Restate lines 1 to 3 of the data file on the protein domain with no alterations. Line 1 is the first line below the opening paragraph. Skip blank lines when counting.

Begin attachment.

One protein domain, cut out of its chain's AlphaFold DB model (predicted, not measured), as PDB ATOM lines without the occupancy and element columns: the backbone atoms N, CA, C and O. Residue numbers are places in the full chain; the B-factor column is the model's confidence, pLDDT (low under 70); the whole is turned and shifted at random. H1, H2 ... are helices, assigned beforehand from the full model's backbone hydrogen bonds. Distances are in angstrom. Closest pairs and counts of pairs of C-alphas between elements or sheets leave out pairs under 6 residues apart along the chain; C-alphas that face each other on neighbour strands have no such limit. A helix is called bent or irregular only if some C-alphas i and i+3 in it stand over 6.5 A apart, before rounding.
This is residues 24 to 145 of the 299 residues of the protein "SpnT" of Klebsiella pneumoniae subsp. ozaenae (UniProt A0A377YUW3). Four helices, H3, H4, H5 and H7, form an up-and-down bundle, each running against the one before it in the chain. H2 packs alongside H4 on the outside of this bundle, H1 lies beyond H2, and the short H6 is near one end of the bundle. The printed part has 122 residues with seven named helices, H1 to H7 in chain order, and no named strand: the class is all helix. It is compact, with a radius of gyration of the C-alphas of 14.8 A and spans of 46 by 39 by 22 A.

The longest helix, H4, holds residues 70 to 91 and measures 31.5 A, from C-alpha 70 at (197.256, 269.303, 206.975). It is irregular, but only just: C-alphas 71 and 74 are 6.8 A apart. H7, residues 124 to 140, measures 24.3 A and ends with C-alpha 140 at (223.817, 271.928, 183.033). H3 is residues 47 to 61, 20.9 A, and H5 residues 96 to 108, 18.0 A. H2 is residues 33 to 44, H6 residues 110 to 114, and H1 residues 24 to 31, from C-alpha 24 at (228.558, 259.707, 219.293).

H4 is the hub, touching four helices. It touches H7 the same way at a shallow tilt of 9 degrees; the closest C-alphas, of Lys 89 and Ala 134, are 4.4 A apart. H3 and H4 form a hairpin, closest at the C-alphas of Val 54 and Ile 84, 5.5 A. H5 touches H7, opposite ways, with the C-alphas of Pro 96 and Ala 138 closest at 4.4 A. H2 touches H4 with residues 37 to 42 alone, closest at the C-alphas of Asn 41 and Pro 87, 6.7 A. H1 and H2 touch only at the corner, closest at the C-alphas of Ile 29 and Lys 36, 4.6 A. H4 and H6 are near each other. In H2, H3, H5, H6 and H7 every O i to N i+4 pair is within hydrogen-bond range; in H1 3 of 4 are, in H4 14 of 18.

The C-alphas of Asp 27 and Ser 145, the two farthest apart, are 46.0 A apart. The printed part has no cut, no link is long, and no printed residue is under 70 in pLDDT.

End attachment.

This is residues 24 to 145 of the 299 residues of the protein "SpnT" of Klebsiella pneumoniae subsp. ozaenae (UniProt A0A377YUW3). Four helices, H3, H4, H5 and H7, form an up-and-down bundle, each running against the one before it in the chain. H2 packs alongside H4 on the outside of this bundle, H1 lies beyond H2, and the short H6 is near one end of the bundle. The printed part has 122 residues with seven named helices, H1 to H7 in chain order, and no named strand: the class is all helix. It is compact, with a radius of gyration of the C-alphas of 14.8 A and spans of 46 by 39 by 22 A.

The longest helix, H4, holds residues 70 to 91 and measures 31.5 A, from C-alpha 70 at (197.256, 269.303, 206.975). It is irregular, but only just: C-alphas 71 and 74 are 6.8 A apart. H7, residues 124 to 140, measures 24.3 A and ends with C-alpha 140 at (223.817, 271.928, 183.033). H3 is residues 47 to 61, 20.9 A, and H5 residues 96 to 108, 18.0 A. H2 is residues 33 to 44, H6 residues 110 to 114, and H1 residues 24 to 31, from C-alpha 24 at (228.558, 259.707, 219.293).

H4 is the hub, touching four helices. It touches H7 the same way at a shallow tilt of 9 degrees; the closest C-alphas, of Lys 89 and Ala 134, are 4.4 A apart. H3 and H4 form a hairpin, closest at the C-alphas of Val 54 and Ile 84, 5.5 A. H5 touches H7, opposite ways, with the C-alphas of Pro 96 and Ala 138 closest at 4.4 A. H2 touches H4 with residues 37 to 42 alone, closest at the C-alphas of Asn 41 and Pro 87, 6.7 A. H1 and H2 touch only at the corner, closest at the C-alphas of Ile 29 and Lys 36, 4.6 A. H4 and H6 are near each other. In H2, H3, H5, H6 and H7 every O i to N i+4 pair is within hydrogen-bond range; in H1 3 of 4 are, in H4 14 of 18.